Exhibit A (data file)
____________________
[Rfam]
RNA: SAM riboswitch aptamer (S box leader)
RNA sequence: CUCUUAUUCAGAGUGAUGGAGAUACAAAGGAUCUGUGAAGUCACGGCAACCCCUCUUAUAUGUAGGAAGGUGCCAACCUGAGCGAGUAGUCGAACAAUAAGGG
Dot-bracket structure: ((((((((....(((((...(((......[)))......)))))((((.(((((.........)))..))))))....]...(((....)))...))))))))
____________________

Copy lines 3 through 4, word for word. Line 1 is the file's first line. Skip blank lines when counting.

RNA sequence: CUCUUAUUCAGAGUGAUGGAGAUACAAAGGAUCUGUGAAGUCACGGCAACCCCUCUUAUAUGUAGGAAGGUGCCAACCUGAGCGAGUAGUCGAACAAUAAGGG
Dot-bracket structure: ((((((((....(((((...(((......[)))......)))))((((.(((((.........)))..))))))....]...(((....)))...))))))))